July 10: #27, Fear and Desire
“Well, we have nothing to lose but our futures.”
Fear and Desire isn't a good film, although we should be thankful that it allowed Stanley Kubrick to go from photographer to director and get some rookie mistakes out of the way with a script that wasn't going to be exceptional no matter what he had done with it.
With a simple “soldiers behind enemy lines” story, the setup isn't bad. However, the same can't be said about the characters, who are largely either completely dull (Kenneth Harp's Lt. Corby) or absolutely ridiculous (Pvt. Sidney).
Sidney in particular goes from a little frazzled to batshit crazy in 0.3 seconds, deciding to act out as a dumbass weirdo rapist the moment he's left to babysit a random captive girl that the group finds. The best character among the group is Frank Silvera's Sgt. Mac, who showcases a lone island of personality in a sea of completely flat dialogue.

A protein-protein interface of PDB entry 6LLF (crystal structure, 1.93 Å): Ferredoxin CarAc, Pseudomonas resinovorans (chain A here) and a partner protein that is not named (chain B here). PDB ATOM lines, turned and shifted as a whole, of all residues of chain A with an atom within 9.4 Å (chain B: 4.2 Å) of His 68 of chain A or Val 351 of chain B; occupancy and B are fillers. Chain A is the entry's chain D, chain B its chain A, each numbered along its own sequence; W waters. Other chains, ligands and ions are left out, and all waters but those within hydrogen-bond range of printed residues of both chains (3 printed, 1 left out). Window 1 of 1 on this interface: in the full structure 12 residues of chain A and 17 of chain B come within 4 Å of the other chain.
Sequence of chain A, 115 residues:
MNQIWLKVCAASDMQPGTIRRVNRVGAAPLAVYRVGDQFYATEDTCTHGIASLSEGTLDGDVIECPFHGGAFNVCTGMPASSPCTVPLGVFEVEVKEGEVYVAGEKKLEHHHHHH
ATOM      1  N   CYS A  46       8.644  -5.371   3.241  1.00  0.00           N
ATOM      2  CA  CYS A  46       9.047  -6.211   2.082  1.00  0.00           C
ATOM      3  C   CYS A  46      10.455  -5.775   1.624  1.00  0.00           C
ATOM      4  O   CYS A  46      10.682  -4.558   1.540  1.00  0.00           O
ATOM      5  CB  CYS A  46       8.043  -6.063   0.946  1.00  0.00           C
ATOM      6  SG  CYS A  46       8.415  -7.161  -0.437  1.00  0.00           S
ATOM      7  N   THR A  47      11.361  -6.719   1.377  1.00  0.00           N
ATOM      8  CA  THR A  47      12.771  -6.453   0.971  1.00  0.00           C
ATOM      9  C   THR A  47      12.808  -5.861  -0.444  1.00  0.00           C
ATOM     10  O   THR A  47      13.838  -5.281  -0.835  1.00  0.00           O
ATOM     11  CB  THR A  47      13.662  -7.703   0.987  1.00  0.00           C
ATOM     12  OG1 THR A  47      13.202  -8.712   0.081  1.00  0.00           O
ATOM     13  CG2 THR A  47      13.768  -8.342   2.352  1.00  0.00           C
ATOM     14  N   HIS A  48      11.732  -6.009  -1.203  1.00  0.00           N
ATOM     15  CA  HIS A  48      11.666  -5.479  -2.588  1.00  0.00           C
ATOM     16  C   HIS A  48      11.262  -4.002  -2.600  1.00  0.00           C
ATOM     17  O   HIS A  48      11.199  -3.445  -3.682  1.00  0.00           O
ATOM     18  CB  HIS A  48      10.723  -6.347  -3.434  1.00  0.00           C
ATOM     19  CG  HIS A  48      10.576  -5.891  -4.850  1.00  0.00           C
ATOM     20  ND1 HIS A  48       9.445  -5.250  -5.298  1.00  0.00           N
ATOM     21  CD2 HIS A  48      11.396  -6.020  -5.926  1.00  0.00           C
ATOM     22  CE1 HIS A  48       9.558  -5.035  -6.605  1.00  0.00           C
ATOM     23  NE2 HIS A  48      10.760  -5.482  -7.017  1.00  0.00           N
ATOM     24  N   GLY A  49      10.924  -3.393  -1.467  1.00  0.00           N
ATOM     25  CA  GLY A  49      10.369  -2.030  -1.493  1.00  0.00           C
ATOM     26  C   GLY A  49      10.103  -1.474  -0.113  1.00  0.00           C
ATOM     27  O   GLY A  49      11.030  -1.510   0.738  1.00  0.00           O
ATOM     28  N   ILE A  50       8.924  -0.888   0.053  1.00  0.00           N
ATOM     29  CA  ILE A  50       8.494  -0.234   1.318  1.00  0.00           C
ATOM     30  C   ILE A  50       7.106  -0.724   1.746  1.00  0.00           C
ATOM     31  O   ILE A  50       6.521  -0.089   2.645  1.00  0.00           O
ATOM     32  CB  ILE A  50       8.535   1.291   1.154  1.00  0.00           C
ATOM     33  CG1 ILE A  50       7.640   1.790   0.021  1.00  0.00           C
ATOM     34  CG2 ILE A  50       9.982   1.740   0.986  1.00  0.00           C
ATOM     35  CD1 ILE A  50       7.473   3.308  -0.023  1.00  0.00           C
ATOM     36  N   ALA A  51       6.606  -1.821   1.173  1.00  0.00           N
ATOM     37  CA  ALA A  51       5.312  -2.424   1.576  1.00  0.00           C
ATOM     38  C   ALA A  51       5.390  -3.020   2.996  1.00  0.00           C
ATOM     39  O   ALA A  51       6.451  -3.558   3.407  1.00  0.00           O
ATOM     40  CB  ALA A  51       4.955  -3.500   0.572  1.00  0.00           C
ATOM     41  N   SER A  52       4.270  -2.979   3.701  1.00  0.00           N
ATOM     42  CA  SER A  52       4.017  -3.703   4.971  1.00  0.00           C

A lot of the directorial choices are real head-scratchers. There are some really bad voice-overs during an early montage of the soldiers walking, some extremely awkward and unnecessary quick cuts as the soldiers discuss their predicament in the beginning of the film and even flashbacks at one point to stuff we literally saw five minutes before.
However, Kubrick shows off his potential in one particular scene where the soldiers ambush a stew shack staffed by a few enemy soldiers. As the men dispatch their enemies, Kubrick gives us close-ups of hands gripping at food and then slowly relaxing, as well as silent faces in the aftermath of the skirmish. It's a cleverly filmed sequence in a movie that otherwise can't really be recommended, except for its historical importance as Kubrick's first film.